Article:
are excellent for treating bacterial infections.
viral illnesses? Not so much.
this has long been known, it hasnít been a very easy message
to get across to people who are sick with cold symptoms and
want something to make them feel better fast.
years, overuse and abuse of antibiotics have resulted in a big
problem. Many bacteria have become resistant to the
antibiotics that once were able to kill them. Newer, stronger
antibiotics have been developed to fill the gap, but some
bacteria are even resistant to the most powerful agents we
why health officials at the federal, state and local levels
have been waging a campaign to educate both doctors and
patients about the dangers of taking antibiotics when they
arenít really warranted.
weeks ago, I wrote about the long-lasting hacking coughs that
have accompanied so many upper respiratory infections for so
many people I know. I mentioned what Iíve heard so many
times: That antibiotics should be avoided unless a viral
infection lingers and turns into a bacterial infection, such
as bronchitis, sinusitis or pneumonia.
response, I heard from Dr. Janice Huff, a Charlotte, N.C.,
family physician, who pointed out that most bronchitis is
viral and that antibiotics are often inappropriately
prescribed. "Too many people think they need antibiotics
for bronchitis, and we need to combat this ignorance."
viral infections are sometimes followed by bacterial
infections, which may be treated with antibiotics, Huff said
distinguishing one from another is very difficult.
years, patients with upper respiratory infections have been
coming to doctors after being sick for a day or two and asking
for antibiotics. "Two days of cold symptoms is not
usually bacterial," Huff said.
doctors should not consider giving antibiotics unless a
patient has already been sick for 10 to 14 days or has
complications such as high fever and severe facial pain. Such
patients should see their doctors because they may have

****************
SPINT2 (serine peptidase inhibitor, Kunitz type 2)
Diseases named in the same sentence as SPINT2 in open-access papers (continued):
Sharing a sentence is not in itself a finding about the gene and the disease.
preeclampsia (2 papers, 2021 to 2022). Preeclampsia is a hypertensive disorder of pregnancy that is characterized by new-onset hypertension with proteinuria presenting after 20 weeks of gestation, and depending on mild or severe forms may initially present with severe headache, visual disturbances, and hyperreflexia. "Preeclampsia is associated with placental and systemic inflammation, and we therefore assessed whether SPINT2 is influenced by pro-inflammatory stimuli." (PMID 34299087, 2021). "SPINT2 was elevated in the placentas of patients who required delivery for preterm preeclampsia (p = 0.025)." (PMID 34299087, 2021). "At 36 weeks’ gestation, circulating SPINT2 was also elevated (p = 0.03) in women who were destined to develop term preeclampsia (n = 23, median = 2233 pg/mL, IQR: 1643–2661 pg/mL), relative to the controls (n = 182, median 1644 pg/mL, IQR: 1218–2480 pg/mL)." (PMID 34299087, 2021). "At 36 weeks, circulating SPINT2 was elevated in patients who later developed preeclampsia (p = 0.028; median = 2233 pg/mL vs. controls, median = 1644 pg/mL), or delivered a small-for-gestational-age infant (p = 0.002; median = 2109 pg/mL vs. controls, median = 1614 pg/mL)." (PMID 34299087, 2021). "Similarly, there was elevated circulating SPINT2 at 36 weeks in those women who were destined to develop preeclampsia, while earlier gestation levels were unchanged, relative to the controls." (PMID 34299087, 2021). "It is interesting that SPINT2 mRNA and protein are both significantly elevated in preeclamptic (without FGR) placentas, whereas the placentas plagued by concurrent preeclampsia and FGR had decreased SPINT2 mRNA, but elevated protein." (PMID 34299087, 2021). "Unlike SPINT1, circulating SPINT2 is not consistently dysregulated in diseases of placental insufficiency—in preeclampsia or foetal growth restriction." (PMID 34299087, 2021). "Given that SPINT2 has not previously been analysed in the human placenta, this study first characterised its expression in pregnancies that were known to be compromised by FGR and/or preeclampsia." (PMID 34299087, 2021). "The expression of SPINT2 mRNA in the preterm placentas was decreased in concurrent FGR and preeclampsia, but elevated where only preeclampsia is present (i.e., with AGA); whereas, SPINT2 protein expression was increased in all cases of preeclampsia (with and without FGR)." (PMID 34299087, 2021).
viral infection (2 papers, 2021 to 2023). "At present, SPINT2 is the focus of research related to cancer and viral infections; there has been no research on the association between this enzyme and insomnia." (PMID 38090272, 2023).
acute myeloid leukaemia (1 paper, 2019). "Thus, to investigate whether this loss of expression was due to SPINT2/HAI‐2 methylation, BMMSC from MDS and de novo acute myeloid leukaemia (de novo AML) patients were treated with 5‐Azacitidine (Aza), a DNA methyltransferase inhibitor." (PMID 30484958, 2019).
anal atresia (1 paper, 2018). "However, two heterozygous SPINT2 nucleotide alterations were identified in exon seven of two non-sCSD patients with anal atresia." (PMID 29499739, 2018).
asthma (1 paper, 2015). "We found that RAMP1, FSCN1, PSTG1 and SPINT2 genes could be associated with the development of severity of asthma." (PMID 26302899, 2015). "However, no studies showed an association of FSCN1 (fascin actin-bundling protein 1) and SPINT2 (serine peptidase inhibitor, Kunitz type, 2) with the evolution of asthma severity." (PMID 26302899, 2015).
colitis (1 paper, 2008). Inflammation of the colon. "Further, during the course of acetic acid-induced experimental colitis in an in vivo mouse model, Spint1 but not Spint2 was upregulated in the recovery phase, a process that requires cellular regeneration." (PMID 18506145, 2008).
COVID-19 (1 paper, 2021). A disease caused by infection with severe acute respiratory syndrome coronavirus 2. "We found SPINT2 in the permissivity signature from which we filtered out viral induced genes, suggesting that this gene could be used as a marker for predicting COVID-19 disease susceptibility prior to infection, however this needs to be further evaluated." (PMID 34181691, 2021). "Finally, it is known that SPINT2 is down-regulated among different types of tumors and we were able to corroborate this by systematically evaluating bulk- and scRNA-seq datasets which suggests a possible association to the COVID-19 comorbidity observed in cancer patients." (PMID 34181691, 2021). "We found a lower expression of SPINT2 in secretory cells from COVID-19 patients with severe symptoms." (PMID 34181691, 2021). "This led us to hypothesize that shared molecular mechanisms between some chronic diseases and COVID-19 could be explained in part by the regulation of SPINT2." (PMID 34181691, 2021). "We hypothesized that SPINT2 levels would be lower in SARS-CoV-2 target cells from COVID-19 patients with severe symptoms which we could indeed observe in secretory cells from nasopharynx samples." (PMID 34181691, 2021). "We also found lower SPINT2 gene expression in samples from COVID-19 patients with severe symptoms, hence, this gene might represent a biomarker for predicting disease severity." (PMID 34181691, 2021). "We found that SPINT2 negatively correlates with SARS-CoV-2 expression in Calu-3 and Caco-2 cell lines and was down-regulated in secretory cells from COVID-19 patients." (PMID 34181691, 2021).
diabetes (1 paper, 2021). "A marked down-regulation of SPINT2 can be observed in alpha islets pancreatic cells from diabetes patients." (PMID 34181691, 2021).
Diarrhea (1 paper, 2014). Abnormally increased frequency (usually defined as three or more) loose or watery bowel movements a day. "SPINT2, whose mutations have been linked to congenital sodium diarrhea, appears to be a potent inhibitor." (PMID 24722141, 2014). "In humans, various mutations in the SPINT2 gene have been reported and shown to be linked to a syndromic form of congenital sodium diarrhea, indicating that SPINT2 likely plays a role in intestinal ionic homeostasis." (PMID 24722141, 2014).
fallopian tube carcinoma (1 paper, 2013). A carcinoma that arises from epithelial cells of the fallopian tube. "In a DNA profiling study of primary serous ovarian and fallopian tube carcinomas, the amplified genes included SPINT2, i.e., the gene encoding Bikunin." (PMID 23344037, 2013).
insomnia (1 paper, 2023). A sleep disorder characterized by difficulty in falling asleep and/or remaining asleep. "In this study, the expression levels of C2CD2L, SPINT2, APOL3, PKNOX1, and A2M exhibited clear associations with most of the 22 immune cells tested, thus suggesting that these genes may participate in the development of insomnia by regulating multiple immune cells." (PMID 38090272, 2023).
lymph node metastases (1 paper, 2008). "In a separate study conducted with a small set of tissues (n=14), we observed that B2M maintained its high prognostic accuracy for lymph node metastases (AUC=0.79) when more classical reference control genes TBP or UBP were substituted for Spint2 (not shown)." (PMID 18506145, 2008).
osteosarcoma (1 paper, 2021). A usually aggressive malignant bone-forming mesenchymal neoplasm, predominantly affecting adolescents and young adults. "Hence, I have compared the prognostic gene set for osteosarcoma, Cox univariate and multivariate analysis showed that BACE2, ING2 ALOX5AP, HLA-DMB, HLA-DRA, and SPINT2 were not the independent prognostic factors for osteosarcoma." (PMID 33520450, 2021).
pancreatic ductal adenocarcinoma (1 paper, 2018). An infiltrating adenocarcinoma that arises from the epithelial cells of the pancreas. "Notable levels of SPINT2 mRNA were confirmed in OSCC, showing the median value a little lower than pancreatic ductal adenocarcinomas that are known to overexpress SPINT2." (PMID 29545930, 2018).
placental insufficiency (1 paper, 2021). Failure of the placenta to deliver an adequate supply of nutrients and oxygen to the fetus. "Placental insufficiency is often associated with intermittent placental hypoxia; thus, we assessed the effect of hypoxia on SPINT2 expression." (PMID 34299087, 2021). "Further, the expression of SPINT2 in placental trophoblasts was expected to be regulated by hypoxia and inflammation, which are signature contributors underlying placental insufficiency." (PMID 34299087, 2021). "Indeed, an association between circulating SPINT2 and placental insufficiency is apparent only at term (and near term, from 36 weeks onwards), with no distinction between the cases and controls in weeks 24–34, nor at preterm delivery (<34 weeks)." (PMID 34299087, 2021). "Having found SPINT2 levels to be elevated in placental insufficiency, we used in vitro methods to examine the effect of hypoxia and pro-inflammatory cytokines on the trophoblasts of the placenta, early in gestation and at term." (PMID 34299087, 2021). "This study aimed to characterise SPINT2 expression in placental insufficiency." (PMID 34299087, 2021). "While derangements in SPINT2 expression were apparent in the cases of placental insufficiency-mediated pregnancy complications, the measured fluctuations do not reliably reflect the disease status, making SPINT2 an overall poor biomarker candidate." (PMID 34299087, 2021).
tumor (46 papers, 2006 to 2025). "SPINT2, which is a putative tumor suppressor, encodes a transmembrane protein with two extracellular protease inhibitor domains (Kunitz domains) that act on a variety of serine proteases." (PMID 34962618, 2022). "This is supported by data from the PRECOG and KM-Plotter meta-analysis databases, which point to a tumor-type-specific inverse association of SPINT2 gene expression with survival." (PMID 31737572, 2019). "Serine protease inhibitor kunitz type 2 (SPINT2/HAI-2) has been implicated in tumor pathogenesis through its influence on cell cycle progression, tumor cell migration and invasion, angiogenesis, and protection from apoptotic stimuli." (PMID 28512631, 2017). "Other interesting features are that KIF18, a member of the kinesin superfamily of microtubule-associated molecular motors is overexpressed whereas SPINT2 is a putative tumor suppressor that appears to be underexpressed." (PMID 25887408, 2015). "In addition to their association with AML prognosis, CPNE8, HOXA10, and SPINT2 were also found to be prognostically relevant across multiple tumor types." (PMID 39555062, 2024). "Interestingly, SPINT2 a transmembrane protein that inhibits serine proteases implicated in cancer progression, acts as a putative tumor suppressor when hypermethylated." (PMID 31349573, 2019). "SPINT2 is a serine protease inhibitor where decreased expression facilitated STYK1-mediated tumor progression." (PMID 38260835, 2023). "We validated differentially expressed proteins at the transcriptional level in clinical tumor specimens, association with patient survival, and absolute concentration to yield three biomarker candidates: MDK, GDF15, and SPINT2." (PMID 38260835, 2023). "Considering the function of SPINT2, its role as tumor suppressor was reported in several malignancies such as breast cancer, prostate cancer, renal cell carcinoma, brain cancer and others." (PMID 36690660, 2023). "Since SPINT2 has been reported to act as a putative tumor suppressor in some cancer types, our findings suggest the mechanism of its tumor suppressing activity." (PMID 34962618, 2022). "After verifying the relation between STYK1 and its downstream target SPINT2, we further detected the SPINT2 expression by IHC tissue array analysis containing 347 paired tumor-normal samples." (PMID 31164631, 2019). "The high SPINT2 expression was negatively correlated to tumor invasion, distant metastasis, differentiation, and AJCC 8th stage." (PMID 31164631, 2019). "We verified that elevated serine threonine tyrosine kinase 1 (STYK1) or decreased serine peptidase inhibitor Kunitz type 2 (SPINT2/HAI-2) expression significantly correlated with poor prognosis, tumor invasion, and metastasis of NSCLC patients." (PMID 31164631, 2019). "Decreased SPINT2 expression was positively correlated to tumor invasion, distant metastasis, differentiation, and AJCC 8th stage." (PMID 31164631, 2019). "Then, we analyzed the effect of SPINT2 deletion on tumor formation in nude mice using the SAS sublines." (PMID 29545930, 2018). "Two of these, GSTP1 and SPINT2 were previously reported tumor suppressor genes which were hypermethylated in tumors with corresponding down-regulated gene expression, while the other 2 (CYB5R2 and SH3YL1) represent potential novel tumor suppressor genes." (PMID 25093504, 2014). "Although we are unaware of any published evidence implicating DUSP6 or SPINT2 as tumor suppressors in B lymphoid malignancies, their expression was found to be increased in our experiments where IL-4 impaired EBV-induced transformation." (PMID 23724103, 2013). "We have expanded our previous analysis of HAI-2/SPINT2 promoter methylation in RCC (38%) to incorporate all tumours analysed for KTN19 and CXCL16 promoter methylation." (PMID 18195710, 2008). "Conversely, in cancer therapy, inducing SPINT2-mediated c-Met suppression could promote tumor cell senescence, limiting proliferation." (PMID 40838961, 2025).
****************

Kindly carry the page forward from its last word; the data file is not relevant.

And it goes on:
developed bacterial infections. "There is a small
percentage of people who really do need antibiotics,"
Huff said. "I donít want anybody not to take them when
they need them."
companies offer rapid tests for influenza and other viruses,
but doctors say theyíre not always accurate and wonder if
the expense is worth it, especially because the illness would
likely have improved on its own with time.
takes a determined doctor to refuse antibiotics for patients
who have paid to come to the office and expect a prescription.
takes a lot longer to have the conversation with people about
why weíre not going to give the antibiotics," Huff
said. "A lot of doctors just give antibiotics because itís
faster and easier. .ÖBut itís wrong. We should spend time
talking to each other to make the right decision."
David Priest, medical director for infection prevention for
Novant Health, leads the Winston-Salem, N.C.-based hospital
systemís effort to reduce inappropriate antibiotic use. He
says patients should be as concerned as doctors.
example, if you give a healthy volunteer an unneeded
antibiotic, his remaining natural bacteria will be resistant
to that specific antibiotic for six to 12 months, Priest said.
The antibiotic will have killed off susceptible bacteria,
leaving only the resistant ones.
danger is that if you do that many times over, the whole
population will be resistant to the last antibiotic they
got," Priest said. "If the public and the physicians
thought about it that way, they would be a little more
hesitant to take antibiotics unless it was absolutely
significant problem is the rise of C. diff, short for
Clostridium difficile, a diarrheal infection most likely to
affect patients in hospitals or long-term care centers.
Victims often have conditions that required treatment with
antibiotics, and those drugs killed off the intestinal
bacteria that had kept C. diff bacteria in check. The
infection is potentially life-threatening because C. diff has
also become resistant to many antibiotics.
one more reason why everyone should think seriously before
assuming antibiotics are the answer.
live in a world that wants things fixed quickly," Priest
said. "People underestimate how long it takes to get over
a bad viral bronchitis. Weeks and weeks and weeks."